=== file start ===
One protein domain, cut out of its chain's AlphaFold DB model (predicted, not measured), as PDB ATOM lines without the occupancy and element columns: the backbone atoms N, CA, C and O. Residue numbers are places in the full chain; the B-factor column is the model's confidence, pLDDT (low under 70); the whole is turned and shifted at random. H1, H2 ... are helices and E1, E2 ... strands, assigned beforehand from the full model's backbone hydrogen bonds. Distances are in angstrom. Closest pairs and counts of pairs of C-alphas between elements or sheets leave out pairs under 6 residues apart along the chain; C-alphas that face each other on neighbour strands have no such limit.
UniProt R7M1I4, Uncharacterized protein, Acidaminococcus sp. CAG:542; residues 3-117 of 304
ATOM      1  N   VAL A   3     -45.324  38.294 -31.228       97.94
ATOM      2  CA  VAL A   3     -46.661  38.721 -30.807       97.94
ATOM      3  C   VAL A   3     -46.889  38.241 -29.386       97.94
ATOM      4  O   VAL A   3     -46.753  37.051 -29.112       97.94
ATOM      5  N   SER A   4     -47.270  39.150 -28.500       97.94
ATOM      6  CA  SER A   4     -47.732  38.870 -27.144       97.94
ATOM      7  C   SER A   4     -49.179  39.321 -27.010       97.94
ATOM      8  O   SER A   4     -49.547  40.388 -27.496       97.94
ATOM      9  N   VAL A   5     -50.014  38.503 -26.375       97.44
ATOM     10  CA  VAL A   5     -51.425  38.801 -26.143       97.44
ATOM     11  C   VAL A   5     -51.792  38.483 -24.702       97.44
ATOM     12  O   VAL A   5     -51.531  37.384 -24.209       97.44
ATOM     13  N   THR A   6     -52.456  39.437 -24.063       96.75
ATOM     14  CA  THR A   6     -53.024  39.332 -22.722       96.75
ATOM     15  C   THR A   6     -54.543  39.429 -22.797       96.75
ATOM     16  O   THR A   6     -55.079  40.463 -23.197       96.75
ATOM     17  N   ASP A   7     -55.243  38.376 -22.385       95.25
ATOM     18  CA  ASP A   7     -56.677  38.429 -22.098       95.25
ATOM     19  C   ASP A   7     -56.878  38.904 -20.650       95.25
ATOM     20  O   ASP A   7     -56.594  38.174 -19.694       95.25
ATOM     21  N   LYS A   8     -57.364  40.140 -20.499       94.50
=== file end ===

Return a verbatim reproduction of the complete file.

One protein domain, cut out of its chain's AlphaFold DB model (predicted, not measured), as PDB ATOM lines without the occupancy and element columns: the backbone atoms N, CA, C and O. Residue numbers are places in the full chain; the B-factor column is the model's confidence, pLDDT (low under 70); the whole is turned and shifted at random. H1, H2 ... are helices and E1, E2 ... strands, assigned beforehand from the full model's backbone hydrogen bonds. Distances are in angstrom. Closest pairs and counts of pairs of C-alphas between elements or sheets leave out pairs under 6 residues apart along the chain; C-alphas that face each other on neighbour strands have no such limit.
UniProt R7M1I4, Uncharacterized protein, Acidaminococcus sp. CAG:542; residues 3-117 of 304
ATOM      1  N   VAL A   3     -45.324  38.294 -31.228       97.94
ATOM      2  CA  VAL A   3     -46.661  38.721 -30.807       97.94
ATOM      3  C   VAL A   3     -46.889  38.241 -29.386       97.94
ATOM      4  O   VAL A   3     -46.753  37.051 -29.112       97.94
ATOM      5  N   SER A   4     -47.270  39.150 -28.500       97.94
ATOM      6  CA  SER A   4     -47.732  38.870 -27.144       97.94
ATOM      7  C   SER A   4     -49.179  39.321 -27.010       97.94
ATOM      8  O   SER A   4     -49.547  40.388 -27.496       97.94
ATOM      9  N   VAL A   5     -50.014  38.503 -26.375       97.44
ATOM     10  CA  VAL A   5     -51.425  38.801 -26.143       97.44
ATOM     11  C   VAL A   5     -51.792  38.483 -24.702       97.44
ATOM     12  O   VAL A   5     -51.531  37.384 -24.209       97.44
ATOM     13  N   THR A   6     -52.456  39.437 -24.063       96.75
ATOM     14  CA  THR A   6     -53.024  39.332 -22.722       96.75
ATOM     15  C   THR A   6     -54.543  39.429 -22.797       96.75
ATOM     16  O   THR A   6     -55.079  40.463 -23.197       96.75
ATOM     17  N   ASP A   7     -55.243  38.376 -22.385       95.25
ATOM     18  CA  ASP A   7     -56.677  38.429 -22.098       95.25
ATOM     19  C   ASP A   7     -56.878  38.904 -20.650       95.25
ATOM     20  O   ASP A   7     -56.594  38.174 -19.694       95.25
ATOM     21  N   LYS A   8     -57.364  40.140 -20.499       94.50